Category Archives: Game Idea
That’s possibly the worst title I’ve ever come up with.
Considering the types of shenanigans that typically occur during Black Friday, I was the only one of my friends that was looking forward to working when my store opened on November 29th. There just had to be a good story waiting for me when the doors opened at midnight, and I’d just had two on-the-scene reporting articles in the previous two weeks. Surely, Black Friday would come through just like the releases of the next-gen consoles.
However, you may have noticed that my blog is strangely absent of a Black Friday write-up. It wasn’t that I didn’t go or didn’t feel like following through; it was that the event went so unbelievably smoothly that I had zero content to work with. The customers at my store were very polite, kept their places in line, and calmly accepted the news once we ran out of PS4s and Xbox Ones. I didn’t imagine that it’d be enough to formulate a headline, so I decided to leave it be.
So, why am I writing about it now? Because I recently crossed paths with this.
Apparently there was a story to tell, but it wasn’t in my area, right? …Right?
Well everyone, it’s time to talk about Syfy original movies. Love ’em or hate ’em, one thing we can all agree on is that they’re prolific as hell and we all know at least one person that likes them. If you’re reading this article, that one person is me. Yes, I admit it, I’m a big fan of Syfy’s unrelenting deluge of absurd melodrama, provided I have a friend to watch with (those movies are boring as shit when you watch them alone). I will contest to the grave that Syfy’s shark movies are the best of the worst.
However, if you guys have learned anything about me by now, it’s that all roads eventually lead back to video games. As I sat in my living room this summer, watching sharks twirl through the sky and attack beach communities and bite two children in half only to leave their legs running around like beheaded chickens (yes, that happened in one of them), I couldn’t help consider how these antics would fit into some of my favorite video games. Since I apparently have way too much time on my hands, I now proudly present to you five game-movie alliances that are at least absurd as the movies themselves.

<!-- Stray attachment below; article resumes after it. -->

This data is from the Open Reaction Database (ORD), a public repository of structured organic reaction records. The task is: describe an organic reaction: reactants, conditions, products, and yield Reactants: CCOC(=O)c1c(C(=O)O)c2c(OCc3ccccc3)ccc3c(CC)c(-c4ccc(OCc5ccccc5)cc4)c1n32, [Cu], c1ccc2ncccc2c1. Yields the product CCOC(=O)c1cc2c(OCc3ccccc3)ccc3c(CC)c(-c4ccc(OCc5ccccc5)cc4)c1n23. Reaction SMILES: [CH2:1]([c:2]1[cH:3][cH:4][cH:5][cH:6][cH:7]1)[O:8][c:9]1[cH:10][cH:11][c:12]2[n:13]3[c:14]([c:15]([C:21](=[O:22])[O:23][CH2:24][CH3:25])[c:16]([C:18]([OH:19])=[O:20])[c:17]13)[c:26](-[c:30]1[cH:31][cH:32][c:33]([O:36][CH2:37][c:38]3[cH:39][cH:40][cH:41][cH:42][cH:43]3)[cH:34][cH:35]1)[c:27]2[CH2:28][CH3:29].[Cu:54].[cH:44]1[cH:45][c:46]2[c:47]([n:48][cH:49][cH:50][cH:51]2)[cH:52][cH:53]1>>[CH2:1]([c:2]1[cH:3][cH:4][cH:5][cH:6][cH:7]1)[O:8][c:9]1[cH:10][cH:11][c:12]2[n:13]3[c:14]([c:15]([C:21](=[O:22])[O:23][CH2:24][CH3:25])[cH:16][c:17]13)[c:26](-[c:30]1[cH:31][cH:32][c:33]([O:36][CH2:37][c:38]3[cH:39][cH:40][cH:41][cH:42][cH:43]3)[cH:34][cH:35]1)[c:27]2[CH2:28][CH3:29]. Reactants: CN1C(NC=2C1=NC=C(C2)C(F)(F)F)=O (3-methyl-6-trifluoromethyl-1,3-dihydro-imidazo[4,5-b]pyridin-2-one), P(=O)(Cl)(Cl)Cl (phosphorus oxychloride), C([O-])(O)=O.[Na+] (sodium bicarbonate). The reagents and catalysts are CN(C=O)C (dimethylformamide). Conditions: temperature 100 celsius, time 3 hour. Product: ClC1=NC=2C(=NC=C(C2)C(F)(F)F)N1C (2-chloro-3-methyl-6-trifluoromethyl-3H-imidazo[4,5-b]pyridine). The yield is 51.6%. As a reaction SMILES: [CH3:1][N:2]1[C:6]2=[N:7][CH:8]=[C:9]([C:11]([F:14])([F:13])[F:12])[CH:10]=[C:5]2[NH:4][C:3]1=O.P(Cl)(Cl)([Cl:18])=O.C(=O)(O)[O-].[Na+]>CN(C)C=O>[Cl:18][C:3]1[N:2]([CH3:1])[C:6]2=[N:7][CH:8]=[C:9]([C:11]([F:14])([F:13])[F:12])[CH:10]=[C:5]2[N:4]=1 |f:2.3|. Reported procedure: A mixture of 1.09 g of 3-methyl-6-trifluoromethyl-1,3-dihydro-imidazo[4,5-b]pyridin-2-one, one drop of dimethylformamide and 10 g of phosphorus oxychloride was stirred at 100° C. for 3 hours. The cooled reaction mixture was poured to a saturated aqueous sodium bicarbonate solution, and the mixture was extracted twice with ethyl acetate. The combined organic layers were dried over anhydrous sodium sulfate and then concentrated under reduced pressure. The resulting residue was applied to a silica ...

Now is as good a time as any to let you guys in on a common saying of mine. When I say that “Japan Happened,” I’m referring to that special brand of over-the-top fun and absurdity that it seems only the land of the rising sun is able to produce. If you’re unfamiliar with this sort of aesthetic, a quick glance at certain animes and Japanese game shows should be more than enough to fill you in.
This week, everyone’s buzzing about Japan World Cup 3.
Is it a game? It is a movie? Is it a cultural phenomenon? Whatever it is, it’s definitely a prime example of Japan Happened.
Since I posted that news blurb, I got to reminiscing about the NES game released by Capcom in 1990. Little Nemo: The Dream Master was one of my favorite games as a kid, mostly for the novelty of transforming into different animals to use their powers, although I never did beat it back then. Now that the Nemo comics are getting a revival, I’ve decided to see how well it stands up against my knowledge of game design.
The results are… mixed.
With the EVO Championship Series making a bang over the weekend, it’s hard not to reflect over fighting games you love — or in my case, games you would’ve liked to love.
Earlier in the year, EVO left the coveted 8th game slot open in favor of a donation drive. Rather than pick the final game themselves, each game was given a page whereby supporters could ‘vote’ for their desired title via charity donations. The money raised went to fund breast cancer research, and the title to pull the most donations would take the final game slot. One of the games on the list quickly pulled ahead of all the others. That game was My Little Pony: Fighting is Magic.